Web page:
During testing, based on the premise of CTC, a beam search or greedy search algorithm is implemented to identify the most likely base sequence directly. In the greedy search algorithm, symbols with the highest probability are selected at each time point to form a symbol sequence. Then, the symbol sequence is transformed into a base sequence according to the many-to-one mapping [e.g., Y = B (s) = B([A, A,−, −,G, −,C]) = [A, G, C], − denotes blank]. The beam search algorithm is based on a similar idea, but it maintains multiple sequences during decoding. The sequence with the highest score will be the final base sequence.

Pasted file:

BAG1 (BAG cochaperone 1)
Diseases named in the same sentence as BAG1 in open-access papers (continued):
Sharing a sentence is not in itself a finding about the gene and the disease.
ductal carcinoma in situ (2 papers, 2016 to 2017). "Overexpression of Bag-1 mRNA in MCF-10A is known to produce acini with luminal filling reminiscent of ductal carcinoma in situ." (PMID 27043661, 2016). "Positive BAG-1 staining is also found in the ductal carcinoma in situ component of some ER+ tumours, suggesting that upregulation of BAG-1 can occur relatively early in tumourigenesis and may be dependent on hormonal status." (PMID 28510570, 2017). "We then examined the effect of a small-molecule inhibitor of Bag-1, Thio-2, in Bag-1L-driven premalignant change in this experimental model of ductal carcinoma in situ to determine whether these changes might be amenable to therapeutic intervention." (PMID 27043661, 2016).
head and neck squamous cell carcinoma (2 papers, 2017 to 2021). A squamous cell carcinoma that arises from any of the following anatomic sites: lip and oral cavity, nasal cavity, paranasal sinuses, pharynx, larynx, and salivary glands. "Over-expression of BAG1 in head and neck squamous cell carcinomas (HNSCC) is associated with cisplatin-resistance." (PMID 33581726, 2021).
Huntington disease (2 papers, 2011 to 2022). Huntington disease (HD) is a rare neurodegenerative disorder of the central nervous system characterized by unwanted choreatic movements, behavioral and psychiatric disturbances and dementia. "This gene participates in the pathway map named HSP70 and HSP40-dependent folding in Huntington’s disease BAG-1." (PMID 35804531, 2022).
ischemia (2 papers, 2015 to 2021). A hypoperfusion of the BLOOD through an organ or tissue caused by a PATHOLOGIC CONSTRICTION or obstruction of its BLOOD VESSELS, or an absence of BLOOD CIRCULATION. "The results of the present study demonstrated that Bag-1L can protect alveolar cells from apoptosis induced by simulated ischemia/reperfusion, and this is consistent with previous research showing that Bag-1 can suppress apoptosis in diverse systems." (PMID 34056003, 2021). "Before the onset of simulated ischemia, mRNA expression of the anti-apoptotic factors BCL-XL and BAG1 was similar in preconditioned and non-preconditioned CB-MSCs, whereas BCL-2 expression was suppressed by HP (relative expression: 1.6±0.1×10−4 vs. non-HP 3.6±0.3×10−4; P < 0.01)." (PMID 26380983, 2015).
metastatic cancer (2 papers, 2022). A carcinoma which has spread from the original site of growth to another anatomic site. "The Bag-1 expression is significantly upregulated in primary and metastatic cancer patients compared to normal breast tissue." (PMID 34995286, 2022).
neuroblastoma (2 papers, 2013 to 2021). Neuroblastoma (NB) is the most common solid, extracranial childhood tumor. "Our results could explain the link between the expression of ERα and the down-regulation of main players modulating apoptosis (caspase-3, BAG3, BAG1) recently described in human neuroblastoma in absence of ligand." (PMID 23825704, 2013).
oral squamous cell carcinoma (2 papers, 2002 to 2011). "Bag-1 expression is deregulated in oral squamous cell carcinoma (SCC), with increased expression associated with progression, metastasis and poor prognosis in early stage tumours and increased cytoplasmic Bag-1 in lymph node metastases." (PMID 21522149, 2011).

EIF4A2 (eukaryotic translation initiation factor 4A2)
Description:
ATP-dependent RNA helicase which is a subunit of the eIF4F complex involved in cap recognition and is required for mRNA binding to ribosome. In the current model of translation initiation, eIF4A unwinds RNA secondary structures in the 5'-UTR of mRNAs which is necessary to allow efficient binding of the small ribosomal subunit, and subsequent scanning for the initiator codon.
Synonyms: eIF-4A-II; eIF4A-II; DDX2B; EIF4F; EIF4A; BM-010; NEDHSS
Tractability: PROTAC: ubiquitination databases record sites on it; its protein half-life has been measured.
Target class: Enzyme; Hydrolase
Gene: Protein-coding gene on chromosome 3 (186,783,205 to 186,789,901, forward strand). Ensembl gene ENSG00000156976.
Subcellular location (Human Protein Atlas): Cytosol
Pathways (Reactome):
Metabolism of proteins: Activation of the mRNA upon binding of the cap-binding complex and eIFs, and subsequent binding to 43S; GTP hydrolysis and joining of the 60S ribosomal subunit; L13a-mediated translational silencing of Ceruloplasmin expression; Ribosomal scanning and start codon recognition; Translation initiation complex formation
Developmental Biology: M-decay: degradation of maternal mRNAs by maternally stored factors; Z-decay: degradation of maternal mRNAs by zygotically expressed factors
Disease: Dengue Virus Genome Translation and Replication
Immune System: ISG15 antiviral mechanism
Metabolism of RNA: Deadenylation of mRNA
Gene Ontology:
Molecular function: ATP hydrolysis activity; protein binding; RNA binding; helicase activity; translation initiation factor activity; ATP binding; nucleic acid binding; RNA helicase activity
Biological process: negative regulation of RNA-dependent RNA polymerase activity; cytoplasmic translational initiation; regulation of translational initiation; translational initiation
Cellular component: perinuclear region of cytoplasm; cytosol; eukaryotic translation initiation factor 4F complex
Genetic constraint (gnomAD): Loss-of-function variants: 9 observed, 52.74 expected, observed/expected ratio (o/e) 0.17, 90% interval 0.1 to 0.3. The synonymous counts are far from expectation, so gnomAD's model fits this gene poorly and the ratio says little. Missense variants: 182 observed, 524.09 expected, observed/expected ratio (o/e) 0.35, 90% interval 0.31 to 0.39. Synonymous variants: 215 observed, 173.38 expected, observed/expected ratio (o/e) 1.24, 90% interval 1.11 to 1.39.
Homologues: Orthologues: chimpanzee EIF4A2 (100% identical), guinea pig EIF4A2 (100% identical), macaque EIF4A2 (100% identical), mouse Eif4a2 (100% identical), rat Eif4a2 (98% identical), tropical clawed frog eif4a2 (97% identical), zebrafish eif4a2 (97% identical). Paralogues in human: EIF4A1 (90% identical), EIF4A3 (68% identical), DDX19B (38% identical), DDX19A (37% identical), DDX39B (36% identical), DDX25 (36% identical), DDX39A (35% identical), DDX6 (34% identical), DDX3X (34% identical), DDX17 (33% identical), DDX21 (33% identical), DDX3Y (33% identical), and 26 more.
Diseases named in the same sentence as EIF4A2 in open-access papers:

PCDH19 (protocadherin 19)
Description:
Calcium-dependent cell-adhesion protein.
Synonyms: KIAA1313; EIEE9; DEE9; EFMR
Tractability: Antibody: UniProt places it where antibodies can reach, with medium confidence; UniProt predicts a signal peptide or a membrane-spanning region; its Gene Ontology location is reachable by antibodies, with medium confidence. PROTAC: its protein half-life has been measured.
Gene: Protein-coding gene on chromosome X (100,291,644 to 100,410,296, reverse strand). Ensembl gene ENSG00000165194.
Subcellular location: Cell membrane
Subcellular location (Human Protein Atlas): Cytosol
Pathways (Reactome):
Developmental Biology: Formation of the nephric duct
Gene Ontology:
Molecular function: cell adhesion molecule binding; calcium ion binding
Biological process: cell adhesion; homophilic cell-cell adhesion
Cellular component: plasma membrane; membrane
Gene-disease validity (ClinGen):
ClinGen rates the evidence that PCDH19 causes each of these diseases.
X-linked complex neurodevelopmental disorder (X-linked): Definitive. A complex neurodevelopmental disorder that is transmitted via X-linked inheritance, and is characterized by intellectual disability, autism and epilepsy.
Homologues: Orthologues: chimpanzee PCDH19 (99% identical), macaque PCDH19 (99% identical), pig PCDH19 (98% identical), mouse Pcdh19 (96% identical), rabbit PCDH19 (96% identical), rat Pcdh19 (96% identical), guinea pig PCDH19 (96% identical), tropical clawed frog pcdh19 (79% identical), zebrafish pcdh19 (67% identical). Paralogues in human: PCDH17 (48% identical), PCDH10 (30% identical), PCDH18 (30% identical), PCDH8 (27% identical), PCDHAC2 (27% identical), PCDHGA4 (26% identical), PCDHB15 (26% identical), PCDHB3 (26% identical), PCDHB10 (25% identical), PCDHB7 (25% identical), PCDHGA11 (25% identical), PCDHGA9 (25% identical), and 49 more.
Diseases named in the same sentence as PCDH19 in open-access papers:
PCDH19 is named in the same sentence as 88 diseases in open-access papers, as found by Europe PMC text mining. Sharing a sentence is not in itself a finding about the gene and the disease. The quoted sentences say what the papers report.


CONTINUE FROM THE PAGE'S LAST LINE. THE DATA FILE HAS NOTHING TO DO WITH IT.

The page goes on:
Training

We train Causalcall on the mixed training set. To prevent overfitting, the model is evaluated every 10 iterations of training on a separate validation set. Before training, the current measurements are standardized using MAD and are divided into segments with a fixed length (as described in the Data Preparation section). The segments are fed into the model in batches. We use a segment length of 512 and a batch size of 256. During training, the training set and validation set are shuffled after each epoch. The learning rate is stepped down as the number of iterations increases. The entire model is trained on an NVIDIA 1080ti GPU with 12 GB memory, and it takes nearly 3 days to converge.

Metrics for Basecalling Evaluation